Out of nowhere, the anonymous feedback app YOLO has shot up to the second most popular downloaded app.
Take a look at this:
This app has become extremely popular among teens and prior to May it wasn’t even available.
Within 30 days it been downloaded over 5 million times and has been reviewed by over 189,599 people as of today.
I asked my teens about this and some of their friends, and what they shared was crazy. More on that in a moment.
First, let’s review what this anonymous feedback app is and then what we should do as parents.
What Is YOLO The Anonymous Feedback App
YOLO is similar to the anonymous feedback app Sarahah.
It’s an anonymous question app that integrates with Snapchat and is very easy to use.
Once you click login with Snapchat, you’ll first have to agree to their terms of service, as shown in this popup:
This is where it gets interesting because as you can see they say they have no tolerance for abusive users and that they’ll ban them, but that hasn’t been the case according to several reviews online.
In-fact, here’s a sample of a random question they suggest asking:
Now use your imagination of how you think Teenage boys or girls might respond?
What We Should Do As Parents
Our belief, after speaking with several psychologists and the fact that it’s today’s culture, is it’s okay to give children mobile devices. With that said, it’s crucial that we educate them and check in with them frequently, both emotionally and safety wise. An app isn’t a parent, it takes meaningful conversations frequently to keep our kids safe and emotionally fit.
The YOLO App and others are a bit different, though.
Anonymous apps are notorious for bullying and many have been shut down because of inappropriate use.
When receiving anonymous feedback, it can lead to unhealthy thoughts and habits.
As parents, we should check in with our children frequently (daily) to really see how they’re doing emotionally.
Yes, asking how school went today or how their best friend is doing is great, but we also need to pull back the curtain further to ensure nothing is bothering them that they might not be telling us.
If you have a moment, watch Jason Reid’s TedX Talk here where he shares a story no parent wants to live. His son died by suicide at the young age of just 14 and like most parents, his never saw this coming.
Jason and his wife have been married 25 years, they ate family dinners together, traveled, lived a good life and their son was a great student.
You’ll see 12 minutes into this video how he wishes he was a bit more vulnerable personally so just maybe, his son would open up and talk. They didn’t have those conversations and that’s why it’s important we do.
Jason and his wife started Chooselife.org which has a mission to END TEEN SUICIDE BY 2030! As I’ve shared in previous posts before, 1 in 6 children will contemplate committing suicide and 2 out of 100 will attempt it. Most parents, don’t see it coming.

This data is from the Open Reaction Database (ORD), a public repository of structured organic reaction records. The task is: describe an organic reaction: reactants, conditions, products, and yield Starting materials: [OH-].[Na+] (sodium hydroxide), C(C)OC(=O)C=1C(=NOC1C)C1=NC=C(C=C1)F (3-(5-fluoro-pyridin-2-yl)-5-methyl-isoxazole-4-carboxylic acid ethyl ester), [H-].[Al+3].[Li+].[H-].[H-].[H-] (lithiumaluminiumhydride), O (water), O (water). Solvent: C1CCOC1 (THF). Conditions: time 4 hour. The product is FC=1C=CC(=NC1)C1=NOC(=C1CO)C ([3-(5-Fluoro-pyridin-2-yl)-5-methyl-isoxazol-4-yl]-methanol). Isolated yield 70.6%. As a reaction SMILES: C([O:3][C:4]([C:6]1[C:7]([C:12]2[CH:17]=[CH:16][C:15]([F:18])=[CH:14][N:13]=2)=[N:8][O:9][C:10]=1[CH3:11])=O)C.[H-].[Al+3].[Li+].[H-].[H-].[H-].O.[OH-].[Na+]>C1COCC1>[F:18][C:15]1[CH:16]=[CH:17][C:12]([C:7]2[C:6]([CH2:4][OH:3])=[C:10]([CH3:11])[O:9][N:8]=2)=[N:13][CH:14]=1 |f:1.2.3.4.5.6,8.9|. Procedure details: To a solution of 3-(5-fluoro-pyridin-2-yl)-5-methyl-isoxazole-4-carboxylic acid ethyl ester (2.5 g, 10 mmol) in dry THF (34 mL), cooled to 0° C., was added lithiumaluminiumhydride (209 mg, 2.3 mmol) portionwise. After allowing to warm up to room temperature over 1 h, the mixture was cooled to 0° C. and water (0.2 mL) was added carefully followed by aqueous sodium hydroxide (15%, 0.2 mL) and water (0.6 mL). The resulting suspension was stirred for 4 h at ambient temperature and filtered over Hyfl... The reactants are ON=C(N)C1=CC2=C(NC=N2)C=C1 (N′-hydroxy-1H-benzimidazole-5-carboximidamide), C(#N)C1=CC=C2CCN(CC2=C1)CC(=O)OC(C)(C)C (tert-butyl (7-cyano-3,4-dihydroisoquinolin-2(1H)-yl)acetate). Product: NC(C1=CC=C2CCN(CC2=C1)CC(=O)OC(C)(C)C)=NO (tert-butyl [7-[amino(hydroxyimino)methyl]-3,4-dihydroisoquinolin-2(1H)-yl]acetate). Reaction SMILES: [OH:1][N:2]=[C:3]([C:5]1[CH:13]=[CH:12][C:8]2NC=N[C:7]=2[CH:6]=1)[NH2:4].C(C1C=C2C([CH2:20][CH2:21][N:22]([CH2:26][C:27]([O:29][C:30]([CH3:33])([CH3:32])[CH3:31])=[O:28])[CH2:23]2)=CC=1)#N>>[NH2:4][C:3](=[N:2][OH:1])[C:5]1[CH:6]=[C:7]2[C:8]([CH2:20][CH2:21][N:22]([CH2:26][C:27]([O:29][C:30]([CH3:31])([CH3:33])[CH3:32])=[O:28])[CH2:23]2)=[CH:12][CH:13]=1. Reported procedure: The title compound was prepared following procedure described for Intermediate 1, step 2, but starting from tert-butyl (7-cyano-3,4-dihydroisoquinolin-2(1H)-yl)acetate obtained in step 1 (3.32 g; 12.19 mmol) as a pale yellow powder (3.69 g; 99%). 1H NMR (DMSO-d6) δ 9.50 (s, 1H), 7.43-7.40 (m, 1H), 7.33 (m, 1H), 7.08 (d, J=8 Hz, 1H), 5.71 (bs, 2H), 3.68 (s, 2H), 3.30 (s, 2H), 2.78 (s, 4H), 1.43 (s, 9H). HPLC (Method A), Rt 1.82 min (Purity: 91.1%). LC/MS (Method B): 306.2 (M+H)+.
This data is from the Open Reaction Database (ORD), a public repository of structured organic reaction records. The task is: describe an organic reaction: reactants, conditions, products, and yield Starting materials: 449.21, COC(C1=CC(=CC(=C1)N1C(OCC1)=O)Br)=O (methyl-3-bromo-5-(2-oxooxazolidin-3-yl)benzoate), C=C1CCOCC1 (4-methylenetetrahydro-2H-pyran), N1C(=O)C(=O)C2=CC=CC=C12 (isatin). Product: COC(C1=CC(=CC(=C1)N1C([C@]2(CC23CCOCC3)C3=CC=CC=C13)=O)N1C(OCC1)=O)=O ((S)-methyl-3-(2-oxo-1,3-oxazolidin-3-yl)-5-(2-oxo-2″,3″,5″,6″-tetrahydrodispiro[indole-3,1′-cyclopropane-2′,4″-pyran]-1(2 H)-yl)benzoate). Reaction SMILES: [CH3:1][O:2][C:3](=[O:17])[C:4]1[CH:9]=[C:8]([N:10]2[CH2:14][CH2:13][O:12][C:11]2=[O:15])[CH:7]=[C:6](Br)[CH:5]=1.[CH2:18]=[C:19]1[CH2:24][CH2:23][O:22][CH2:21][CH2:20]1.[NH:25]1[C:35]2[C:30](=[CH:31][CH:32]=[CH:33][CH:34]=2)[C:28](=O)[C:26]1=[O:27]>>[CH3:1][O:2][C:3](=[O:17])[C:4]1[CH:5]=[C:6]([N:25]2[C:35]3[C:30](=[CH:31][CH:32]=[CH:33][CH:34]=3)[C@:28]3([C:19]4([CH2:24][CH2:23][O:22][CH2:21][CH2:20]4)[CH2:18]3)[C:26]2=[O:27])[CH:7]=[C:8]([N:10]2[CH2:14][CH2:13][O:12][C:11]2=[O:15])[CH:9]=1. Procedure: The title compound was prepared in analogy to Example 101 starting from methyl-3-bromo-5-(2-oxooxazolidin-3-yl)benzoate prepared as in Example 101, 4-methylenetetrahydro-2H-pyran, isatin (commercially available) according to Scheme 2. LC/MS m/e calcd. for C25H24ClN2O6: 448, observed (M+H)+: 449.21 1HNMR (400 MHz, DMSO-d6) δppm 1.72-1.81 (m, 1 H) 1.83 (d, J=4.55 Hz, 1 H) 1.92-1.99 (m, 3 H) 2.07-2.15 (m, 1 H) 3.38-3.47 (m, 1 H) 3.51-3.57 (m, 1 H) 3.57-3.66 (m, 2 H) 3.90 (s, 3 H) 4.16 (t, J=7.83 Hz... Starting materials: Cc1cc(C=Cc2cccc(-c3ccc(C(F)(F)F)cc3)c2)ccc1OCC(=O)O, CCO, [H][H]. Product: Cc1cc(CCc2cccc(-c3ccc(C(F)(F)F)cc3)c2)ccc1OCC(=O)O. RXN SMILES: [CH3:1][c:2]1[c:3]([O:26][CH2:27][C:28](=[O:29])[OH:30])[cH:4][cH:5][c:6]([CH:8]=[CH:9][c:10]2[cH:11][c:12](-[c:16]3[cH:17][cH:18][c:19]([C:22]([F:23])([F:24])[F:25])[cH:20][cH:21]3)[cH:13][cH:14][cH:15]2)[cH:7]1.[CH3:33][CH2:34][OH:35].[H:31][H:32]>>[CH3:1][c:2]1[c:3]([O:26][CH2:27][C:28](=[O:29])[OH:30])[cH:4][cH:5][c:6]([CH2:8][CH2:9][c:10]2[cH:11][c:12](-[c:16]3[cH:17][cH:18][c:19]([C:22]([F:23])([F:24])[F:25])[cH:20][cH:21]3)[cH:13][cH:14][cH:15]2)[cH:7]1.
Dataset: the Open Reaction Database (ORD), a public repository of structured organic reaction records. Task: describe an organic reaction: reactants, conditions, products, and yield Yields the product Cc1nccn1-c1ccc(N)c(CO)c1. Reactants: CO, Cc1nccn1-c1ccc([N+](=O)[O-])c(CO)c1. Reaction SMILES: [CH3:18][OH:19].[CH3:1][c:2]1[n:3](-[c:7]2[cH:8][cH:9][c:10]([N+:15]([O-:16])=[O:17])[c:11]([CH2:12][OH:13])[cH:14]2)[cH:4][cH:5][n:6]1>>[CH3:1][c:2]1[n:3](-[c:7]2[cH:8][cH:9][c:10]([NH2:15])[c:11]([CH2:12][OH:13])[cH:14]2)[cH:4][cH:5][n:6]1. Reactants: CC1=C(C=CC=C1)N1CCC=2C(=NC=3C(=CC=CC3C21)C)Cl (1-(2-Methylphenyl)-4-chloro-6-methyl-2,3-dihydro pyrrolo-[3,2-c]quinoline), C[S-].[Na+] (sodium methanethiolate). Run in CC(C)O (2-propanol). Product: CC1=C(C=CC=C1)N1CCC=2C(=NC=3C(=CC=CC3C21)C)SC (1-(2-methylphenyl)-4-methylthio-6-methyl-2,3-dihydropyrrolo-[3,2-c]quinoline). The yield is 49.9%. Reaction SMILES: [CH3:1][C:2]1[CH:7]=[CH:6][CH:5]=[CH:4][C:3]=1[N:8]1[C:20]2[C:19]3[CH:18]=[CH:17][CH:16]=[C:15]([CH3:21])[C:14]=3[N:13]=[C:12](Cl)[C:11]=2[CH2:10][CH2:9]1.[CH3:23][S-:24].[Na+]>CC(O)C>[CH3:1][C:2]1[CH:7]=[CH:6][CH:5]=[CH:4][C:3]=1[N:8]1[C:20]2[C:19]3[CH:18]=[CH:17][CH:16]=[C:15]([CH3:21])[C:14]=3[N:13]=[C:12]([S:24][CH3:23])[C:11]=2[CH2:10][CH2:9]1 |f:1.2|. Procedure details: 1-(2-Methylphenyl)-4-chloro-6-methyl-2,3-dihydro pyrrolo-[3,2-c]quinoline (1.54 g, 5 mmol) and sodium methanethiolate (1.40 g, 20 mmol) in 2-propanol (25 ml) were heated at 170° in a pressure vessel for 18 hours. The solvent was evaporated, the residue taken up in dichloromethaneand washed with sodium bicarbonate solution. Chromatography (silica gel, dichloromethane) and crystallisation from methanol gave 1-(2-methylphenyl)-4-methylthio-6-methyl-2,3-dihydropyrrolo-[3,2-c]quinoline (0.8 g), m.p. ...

We live in a different time. Our children’s self-confidence is being impacted daily by:
- The Negative Media
- Social Media
- Education System (Standardized Testing)
- Marketers (a $5 cup of coffee is normal today)
Apps like YOLO and any other anonymous question-like apps (even the ones coming in the future) will impact our children emotionally.
Remember, the teenage brain is not developed yet as Dr. Jess Shatkin has shared with us in previous interviews, and thus kids can’t fully make rational decisions. If they’re receiving consistent negative feedback (we all do at times), we need to make sure that they know how to manage this.
In speaking with Mazu, a kids app built for families teaching good digital citizenship, they had this to share about YOLO:
“The anonymous nature of the Yolo app is concerning for parents. Bullying, harassment, and inappropriate content are more likely to occur in this type of environment. We recommend reminding children to be kind online and to help them create positive digital citizenship skills.”
Conclusion: Should Kids Have Anonymous Feedback Apps
Any parent who contemplates questions like this is a good parent in my opinion. There is no right or wrong answer as we’re all living through the same test as parents and the results aren’t seen for years.
In discussing this app with my kids and many of their teenage friends, they all seemed to dislike the feature of it being anonymous, yet the downloads and it being #1 in the App store for over a month shows many kids are using it.
My son, who’s 17, said: “If you’re ‘Stupid’ enough to ask for anonymous feedback, be prepared.”
My one daughter, who’s 15, said: “Why would someone ask for feedback, knowing some people will be negative and that’ll make me unhappy?”
Lastly my youngest daughter, who’s 13 shared: “You’re just asking for trouble. Why would you want feedback from someone anonymously?”
My suggestion is you check in and see if your child has used it to either receive feedback or if they’ve provided feedback.
If they have used it, instead of asking “if they received negative feedback,” assume they have and instead ask “what are a few of the negative comments you’ve had?”
Ask how they deal with negative feedback. You may also want to address why your child would want outside validation or opinions anonymously.
The more we have conversations with our children around these serious topics, the more open they’ll be with us.
This app, in my opinion, adds no value to our children, smells of only danger, and doesn’t make for the social experience we’d want for ourselves or our children.
After having this conversation with your child, jump on over in our Parent Facebook group and share feedback with other parents. Click here to join in on the discussion and I’ll see you over on Facebook.